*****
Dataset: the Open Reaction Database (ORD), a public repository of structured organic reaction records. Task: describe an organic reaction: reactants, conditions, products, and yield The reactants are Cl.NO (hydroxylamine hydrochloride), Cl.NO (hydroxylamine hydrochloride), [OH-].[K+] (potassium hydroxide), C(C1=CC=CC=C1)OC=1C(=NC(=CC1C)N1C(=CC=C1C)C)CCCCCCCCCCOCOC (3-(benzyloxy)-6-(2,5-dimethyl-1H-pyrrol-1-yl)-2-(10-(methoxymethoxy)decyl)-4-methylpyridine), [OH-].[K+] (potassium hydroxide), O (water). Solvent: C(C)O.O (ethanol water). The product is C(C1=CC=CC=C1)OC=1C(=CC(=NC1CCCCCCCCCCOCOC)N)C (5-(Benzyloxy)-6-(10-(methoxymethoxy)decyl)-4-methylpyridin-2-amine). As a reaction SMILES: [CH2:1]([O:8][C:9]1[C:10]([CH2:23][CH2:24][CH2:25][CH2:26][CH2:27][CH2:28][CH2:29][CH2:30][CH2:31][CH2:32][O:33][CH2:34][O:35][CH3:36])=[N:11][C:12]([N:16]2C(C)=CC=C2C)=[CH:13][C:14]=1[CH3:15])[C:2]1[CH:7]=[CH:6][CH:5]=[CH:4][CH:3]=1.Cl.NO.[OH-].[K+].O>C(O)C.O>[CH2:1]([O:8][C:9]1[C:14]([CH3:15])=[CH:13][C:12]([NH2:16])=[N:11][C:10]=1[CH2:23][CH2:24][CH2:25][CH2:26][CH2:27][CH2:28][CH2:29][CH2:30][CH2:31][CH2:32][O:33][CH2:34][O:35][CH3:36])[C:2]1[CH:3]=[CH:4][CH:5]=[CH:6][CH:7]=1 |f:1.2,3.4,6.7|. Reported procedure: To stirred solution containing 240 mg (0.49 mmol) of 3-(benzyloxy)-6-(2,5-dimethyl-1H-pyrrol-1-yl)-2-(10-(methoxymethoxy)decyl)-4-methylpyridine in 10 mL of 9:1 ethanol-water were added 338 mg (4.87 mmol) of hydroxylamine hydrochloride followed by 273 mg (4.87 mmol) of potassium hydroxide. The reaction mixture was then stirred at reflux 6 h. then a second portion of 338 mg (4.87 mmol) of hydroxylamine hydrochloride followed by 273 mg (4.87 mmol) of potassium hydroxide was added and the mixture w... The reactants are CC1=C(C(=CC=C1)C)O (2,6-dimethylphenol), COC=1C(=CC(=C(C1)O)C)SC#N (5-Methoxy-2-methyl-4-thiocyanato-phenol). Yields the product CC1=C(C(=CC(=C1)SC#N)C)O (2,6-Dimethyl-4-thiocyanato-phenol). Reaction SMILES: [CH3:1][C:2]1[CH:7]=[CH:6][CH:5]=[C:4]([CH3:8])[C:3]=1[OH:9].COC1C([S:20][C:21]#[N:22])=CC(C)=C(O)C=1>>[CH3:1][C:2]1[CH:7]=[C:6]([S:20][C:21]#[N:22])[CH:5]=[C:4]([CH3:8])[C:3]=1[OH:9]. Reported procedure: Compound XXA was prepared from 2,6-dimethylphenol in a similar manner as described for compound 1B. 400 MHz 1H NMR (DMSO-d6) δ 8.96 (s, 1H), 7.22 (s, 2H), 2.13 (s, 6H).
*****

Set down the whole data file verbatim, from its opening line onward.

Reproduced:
Dataset: the Open Reaction Database (ORD), a public repository of structured organic reaction records. Task: describe an organic reaction: reactants, conditions, products, and yield The reactants are Cl.NO (hydroxylamine hydrochloride), Cl.NO (hydroxylamine hydrochloride), [OH-].[K+] (potassium hydroxide), C(C1=CC=CC=C1)OC=1C(=NC(=CC1C)N1C(=CC=C1C)C)CCCCCCCCCCOCOC (3-(benzyloxy)-6-(2,5-dimethyl-1H-pyrrol-1-yl)-2-(10-(methoxymethoxy)decyl)-4-methylpyridine), [OH-].[K+] (potassium hydroxide), O (water). Solvent: C(C)O.O (ethanol water). The product is C(C1=CC=CC=C1)OC=1C(=CC(=NC1CCCCCCCCCCOCOC)N)C (5-(Benzyloxy)-6-(10-(methoxymethoxy)decyl)-4-methylpyridin-2-amine). As a reaction SMILES: [CH2:1]([O:8][C:9]1[C:10]([CH2:23][CH2:24][CH2:25][CH2:26][CH2:27][CH2:28][CH2:29][CH2:30][CH2:31][CH2:32][O:33][CH2:34][O:35][CH3:36])=[N:11][C:12]([N:16]2C(C)=CC=C2C)=[CH:13][C:14]=1[CH3:15])[C:2]1[CH:7]=[CH:6][CH:5]=[CH:4][CH:3]=1.Cl.NO.[OH-].[K+].O>C(O)C.O>[CH2:1]([O:8][C:9]1[C:14]([CH3:15])=[CH:13][C:12]([NH2:16])=[N:11][C:10]=1[CH2:23][CH2:24][CH2:25][CH2:26][CH2:27][CH2:28][CH2:29][CH2:30][CH2:31][CH2:32][O:33][CH2:34][O:35][CH3:36])[C:2]1[CH:3]=[CH:4][CH:5]=[CH:6][CH:7]=1 |f:1.2,3.4,6.7|. Reported procedure: To stirred solution containing 240 mg (0.49 mmol) of 3-(benzyloxy)-6-(2,5-dimethyl-1H-pyrrol-1-yl)-2-(10-(methoxymethoxy)decyl)-4-methylpyridine in 10 mL of 9:1 ethanol-water were added 338 mg (4.87 mmol) of hydroxylamine hydrochloride followed by 273 mg (4.87 mmol) of potassium hydroxide. The reaction mixture was then stirred at reflux 6 h. then a second portion of 338 mg (4.87 mmol) of hydroxylamine hydrochloride followed by 273 mg (4.87 mmol) of potassium hydroxide was added and the mixture w... The reactants are CC1=C(C(=CC=C1)C)O (2,6-dimethylphenol), COC=1C(=CC(=C(C1)O)C)SC#N (5-Methoxy-2-methyl-4-thiocyanato-phenol). Yields the product CC1=C(C(=CC(=C1)SC#N)C)O (2,6-Dimethyl-4-thiocyanato-phenol). Reaction SMILES: [CH3:1][C:2]1[CH:7]=[CH:6][CH:5]=[C:4]([CH3:8])[C:3]=1[OH:9].COC1C([S:20][C:21]#[N:22])=CC(C)=C(O)C=1>>[CH3:1][C:2]1[CH:7]=[C:6]([S:20][C:21]#[N:22])[CH:5]=[C:4]([CH3:8])[C:3]=1[OH:9]. Reported procedure: Compound XXA was prepared from 2,6-dimethylphenol in a similar manner as described for compound 1B. 400 MHz 1H NMR (DMSO-d6) δ 8.96 (s, 1H), 7.22 (s, 2H), 2.13 (s, 6H).